June 15, 2012
Lorna from Lapierre and Martin from UK distributor Hotlines popped up to the North of the country the other day to show us a brand new big wheeled bike from the French brand. The 100mm travel Lapierre XR 29er was released back at the Roc D’Azur event last year, but this is the first time we’ve seen one the flesh – and this particular bike is rather special for another reason.
The XR is Lapierre’s first full suspension 29er and the basic layout harks back to their early X-Race cross-country suspension frames. The XR is utterly modern though, with both the front and back halves being made from carbon fibre. Interesting enough, the 142x12mm back end does without a rear pivot on either seat or chainstay, instead relying on flex in the carbon to provide the movement needed. Due to the relatively small overall amount of travel, this isn’t much at all, around 5mm.
As you’d expect, there’s a tapered, integrated headset up front, full internal cable routing and BB92 Press Fit bottom bracket with swingarm mounted Direct Mount Low front mech. Geometry is on the new skool side of racey 29er, with a 70° head angle, short-as-they-can-make-it headtube and rangey top tube. The shock sits in a rather neat carbon fibre cradle, connected by a short swing link, all pivots running on cartridge bearings.
This specific bike happens to belong to living legend and Lapierre development rider Nico Vouilloz. Well known for utterly dominating downhilling in the 90’s before moving on to be just as successful on the enduro scene (via a stint in rally cars, obviously), Nico’s attention to technical detail and speed on the bike is legendary. How many people travel around with a bottle of nitrogen in their van for adjusting shocks inbetween run, or machine bits from their bikes to make them flex more?
There’s some extremely cool bits of homemade kit on here, especially the SRAM X0 cranks modified to run as a 1×10 setup with a 30 tooth 9spd chainring on the inner tabs. The chain is kept on with a guide attached to the Direct Mount mech tabs on the chainstay, created from a pair of carbon fibre plates spaced with nylon rollers. The rear shock is one of the latest Fox Float CTD items with bar mounted remote ProPedal adjuster and from the feel of them on our brief test ride, the externally normal looking Fox Float 32 forks feel like they’ve had some seriously heavy duty adjustment to the compression damping. There’s lots of it going on, hardly moving unless they’re battered into something.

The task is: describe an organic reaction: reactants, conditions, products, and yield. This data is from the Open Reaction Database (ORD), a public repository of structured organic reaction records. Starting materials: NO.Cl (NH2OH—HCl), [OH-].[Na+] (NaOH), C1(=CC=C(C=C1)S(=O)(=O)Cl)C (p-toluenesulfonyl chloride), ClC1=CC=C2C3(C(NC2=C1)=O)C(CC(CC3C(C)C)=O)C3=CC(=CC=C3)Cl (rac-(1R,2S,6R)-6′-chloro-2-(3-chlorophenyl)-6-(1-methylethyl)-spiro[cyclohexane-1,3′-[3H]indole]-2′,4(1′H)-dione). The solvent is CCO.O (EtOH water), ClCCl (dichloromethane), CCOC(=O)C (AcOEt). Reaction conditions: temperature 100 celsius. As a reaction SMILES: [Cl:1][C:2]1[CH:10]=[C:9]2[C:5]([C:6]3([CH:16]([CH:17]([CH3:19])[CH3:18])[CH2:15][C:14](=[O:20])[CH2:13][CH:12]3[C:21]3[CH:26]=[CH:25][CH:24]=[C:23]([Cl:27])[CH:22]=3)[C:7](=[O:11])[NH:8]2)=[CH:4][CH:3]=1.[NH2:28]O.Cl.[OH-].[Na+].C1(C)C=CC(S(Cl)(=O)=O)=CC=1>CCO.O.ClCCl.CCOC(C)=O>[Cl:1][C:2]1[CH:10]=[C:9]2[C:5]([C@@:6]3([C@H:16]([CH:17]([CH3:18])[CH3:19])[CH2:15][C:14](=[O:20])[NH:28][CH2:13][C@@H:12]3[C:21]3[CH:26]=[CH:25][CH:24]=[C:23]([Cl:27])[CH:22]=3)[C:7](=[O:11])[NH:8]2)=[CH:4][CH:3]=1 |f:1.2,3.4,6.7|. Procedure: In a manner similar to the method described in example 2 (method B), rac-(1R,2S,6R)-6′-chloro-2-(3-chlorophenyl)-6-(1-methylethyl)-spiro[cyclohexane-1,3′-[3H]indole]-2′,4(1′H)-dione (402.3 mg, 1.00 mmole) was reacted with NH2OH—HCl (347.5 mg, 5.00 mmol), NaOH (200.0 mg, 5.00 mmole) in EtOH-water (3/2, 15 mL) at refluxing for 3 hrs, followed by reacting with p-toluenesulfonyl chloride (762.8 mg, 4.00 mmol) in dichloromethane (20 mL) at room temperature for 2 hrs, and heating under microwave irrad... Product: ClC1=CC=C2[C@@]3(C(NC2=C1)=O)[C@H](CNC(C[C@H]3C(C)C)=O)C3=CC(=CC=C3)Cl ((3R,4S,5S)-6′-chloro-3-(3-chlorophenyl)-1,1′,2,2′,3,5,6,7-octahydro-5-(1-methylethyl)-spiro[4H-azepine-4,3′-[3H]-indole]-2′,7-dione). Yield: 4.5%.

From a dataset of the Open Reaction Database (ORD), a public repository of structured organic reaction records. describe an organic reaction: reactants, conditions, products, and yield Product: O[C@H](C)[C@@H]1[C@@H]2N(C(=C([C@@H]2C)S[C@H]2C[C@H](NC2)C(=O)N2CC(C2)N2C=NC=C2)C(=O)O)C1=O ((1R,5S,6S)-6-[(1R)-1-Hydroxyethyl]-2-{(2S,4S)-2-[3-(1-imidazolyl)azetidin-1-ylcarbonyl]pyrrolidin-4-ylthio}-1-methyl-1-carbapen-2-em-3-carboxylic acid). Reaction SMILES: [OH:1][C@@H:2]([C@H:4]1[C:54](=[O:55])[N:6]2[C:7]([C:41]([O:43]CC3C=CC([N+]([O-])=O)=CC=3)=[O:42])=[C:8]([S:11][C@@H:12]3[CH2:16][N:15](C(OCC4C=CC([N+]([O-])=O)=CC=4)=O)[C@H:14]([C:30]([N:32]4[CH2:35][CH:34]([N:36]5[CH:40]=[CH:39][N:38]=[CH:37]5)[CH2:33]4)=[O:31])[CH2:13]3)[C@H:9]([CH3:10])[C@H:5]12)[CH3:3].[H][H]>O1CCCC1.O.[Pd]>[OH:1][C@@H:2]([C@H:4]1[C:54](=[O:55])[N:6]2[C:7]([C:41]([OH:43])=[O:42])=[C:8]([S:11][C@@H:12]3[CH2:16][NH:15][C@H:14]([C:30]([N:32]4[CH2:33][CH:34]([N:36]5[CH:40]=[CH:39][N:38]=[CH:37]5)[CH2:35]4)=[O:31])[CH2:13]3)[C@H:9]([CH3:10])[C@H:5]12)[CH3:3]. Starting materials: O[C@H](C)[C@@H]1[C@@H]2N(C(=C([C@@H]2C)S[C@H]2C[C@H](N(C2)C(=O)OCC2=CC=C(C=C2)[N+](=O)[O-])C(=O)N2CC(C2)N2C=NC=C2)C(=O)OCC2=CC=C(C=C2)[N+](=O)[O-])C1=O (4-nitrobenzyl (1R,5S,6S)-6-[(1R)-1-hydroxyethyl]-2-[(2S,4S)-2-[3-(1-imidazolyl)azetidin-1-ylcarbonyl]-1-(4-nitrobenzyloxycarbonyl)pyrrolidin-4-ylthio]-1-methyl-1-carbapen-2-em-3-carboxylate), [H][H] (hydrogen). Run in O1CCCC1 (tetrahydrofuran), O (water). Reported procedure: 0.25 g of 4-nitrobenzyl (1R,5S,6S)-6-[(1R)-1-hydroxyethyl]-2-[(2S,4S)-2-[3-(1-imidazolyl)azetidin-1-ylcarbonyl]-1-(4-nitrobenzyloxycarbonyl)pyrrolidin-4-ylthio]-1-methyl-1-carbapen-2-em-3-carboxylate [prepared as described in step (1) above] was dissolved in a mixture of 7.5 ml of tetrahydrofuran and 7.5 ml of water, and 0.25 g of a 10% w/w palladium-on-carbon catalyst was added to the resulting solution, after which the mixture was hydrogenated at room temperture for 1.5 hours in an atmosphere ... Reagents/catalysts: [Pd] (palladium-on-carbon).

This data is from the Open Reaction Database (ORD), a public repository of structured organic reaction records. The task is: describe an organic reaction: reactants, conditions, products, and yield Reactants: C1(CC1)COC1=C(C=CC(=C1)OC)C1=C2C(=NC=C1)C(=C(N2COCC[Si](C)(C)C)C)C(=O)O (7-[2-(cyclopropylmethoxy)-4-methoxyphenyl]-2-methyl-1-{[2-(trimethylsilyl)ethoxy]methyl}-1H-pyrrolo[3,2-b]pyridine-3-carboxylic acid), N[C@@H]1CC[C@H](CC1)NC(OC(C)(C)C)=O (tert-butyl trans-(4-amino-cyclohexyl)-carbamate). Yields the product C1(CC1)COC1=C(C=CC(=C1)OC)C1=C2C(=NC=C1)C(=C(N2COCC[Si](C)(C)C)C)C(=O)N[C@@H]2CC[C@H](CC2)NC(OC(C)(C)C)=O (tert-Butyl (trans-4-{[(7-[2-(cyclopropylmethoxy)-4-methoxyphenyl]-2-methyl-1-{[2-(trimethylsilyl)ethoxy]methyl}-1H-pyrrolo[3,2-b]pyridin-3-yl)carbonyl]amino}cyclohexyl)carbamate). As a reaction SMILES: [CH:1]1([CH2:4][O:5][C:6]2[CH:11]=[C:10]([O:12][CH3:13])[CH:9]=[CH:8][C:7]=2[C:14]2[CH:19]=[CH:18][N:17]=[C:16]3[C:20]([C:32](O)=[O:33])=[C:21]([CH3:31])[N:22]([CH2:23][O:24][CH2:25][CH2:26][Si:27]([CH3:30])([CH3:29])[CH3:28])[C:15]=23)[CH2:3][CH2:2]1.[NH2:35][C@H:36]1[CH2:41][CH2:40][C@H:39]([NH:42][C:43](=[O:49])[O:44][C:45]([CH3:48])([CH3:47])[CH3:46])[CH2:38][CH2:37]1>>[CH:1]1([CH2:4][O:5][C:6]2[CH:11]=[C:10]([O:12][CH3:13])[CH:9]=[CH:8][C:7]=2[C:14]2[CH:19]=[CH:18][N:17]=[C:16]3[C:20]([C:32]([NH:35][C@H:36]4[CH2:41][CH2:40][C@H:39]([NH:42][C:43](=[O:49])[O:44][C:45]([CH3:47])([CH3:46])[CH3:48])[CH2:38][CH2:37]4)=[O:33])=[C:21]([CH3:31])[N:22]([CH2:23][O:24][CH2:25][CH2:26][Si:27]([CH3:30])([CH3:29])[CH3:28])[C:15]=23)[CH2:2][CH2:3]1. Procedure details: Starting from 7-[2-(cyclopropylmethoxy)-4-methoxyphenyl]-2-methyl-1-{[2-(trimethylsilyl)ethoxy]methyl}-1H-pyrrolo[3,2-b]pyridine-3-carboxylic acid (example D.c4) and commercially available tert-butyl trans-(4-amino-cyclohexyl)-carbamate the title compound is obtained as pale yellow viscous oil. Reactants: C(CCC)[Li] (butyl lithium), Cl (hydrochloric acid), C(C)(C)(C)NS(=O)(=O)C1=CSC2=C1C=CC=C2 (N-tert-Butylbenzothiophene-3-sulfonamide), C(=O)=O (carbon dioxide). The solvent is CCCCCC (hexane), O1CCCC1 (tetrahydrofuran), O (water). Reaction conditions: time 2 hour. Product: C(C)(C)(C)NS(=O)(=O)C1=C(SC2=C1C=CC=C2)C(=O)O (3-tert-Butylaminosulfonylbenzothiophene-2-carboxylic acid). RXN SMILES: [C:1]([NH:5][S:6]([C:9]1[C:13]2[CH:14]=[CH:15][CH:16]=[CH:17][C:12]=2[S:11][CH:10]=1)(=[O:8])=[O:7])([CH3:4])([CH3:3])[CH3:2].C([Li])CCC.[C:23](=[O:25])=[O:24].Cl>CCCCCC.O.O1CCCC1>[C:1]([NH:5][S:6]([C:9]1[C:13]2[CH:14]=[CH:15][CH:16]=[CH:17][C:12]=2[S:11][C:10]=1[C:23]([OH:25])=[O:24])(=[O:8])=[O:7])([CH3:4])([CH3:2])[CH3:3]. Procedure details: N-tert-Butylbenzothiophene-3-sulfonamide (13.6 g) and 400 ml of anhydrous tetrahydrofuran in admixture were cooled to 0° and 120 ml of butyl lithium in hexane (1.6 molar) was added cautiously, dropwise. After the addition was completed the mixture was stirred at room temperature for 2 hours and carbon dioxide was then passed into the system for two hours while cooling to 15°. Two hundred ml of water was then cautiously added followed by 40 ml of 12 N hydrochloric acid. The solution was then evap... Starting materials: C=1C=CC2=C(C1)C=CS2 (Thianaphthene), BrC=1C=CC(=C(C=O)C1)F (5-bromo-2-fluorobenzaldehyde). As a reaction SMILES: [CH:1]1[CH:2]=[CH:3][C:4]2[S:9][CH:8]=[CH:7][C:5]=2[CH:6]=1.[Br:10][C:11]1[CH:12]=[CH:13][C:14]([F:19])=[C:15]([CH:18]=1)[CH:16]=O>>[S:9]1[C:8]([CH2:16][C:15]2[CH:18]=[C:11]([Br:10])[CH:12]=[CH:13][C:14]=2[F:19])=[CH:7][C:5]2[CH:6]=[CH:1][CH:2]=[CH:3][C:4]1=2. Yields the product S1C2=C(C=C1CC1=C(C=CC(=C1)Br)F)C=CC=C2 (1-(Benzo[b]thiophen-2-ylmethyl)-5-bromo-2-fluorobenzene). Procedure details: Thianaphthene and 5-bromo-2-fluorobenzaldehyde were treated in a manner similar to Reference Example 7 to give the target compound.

The build is absurdly light – the standard bike is far, far from a porker but this has been pared right down. There’s hardly any metal left on the bike, with carbon fibre Easton EC70 wheels, bars (with foam grips) and post and the saddle is well, minimal, seemingly made from a single sheet of carbon fibre. The tyres are Michelin 2.1″ Wild Race’r and although fast rolling and low profile in the centre, they have a nicely space and broad edge made from what feels like a much softer compound than Michelin tyres we’ve previously used. Formula brakes with dinky 160mm rotors – we assume you don’t need to brake that much if you’re that good – and SRAM XX bits and bobs finish it out. Weight? 21lbs – but 22lb builds are apparently easily possible with off-the-shelf components.
We took the XR up for a little spin in the valley above Todmorden for a couple of hours, just to get a feel for it. Our loop consisted of a viciously steep tarmac climb followed by a less steep but more technical, rough packhorse slabs and finally some steep, line-picky multi-track. Unsurprisingly, it was shockingly fast uphill, darting forwards as you’d expect a bike with so little mass.
Despite that, it was free of any untoward bobbing or twanging and the handling was resolutely flop free, even on the steepest of sections. That’s helped by the low front end and negative rise stem. Position on the bike was well stretched out – the stem being a bit longer than our test rider is used to – and feel is definitely of an aggressive cross country bike. It’d be easy to roam the countryside, looking for hills to destroy until the only thing that remained of the rider was a set of manky lyrca shorts, small pile of crystallised salt and utterly worn out cleat.
Turn the bike around and odd things happen. To draw out a dog-based analogy, the whippet turns into more of a pointer, bounding over rocks, threading through gaps with uncanny precision and generally carrying on in a most un-XC fashion, despite having a saddle jammed somewhere near the moon. The work carried out on the suspension is really rather special. No odd spiking or pitching, no sensation of running out of travel all of a sudden, just a well muted amount of feedback. Despite the lightweight kit and build, there’s no sense that you’re on some sort of pieced together weight weenie deathtrap. It feels solid and encourages hard pedalling up, across and even down. Lively but not nervous. Stunning really. Some of that is possibly due to Nico-magic shock and bike setup but even so it’s a hugely entertaining and flattering bike. All in all it’s a bit confusing. A 21lb bike has no right to ride that well downhill.
And that saddle? Remarkably comfortable.
We’re looking forward to having a longer play on the XR29 when the range is available from distributor Hotlines UK in two weeks time. The top of the range XR Team, the base for Nico’s bike, will cost £5,399.99 while the range starting Lapierre XR 529 will be £2,699.99 and the Lapierre XR 729 sits vaguely in the middle at £3,499.99.
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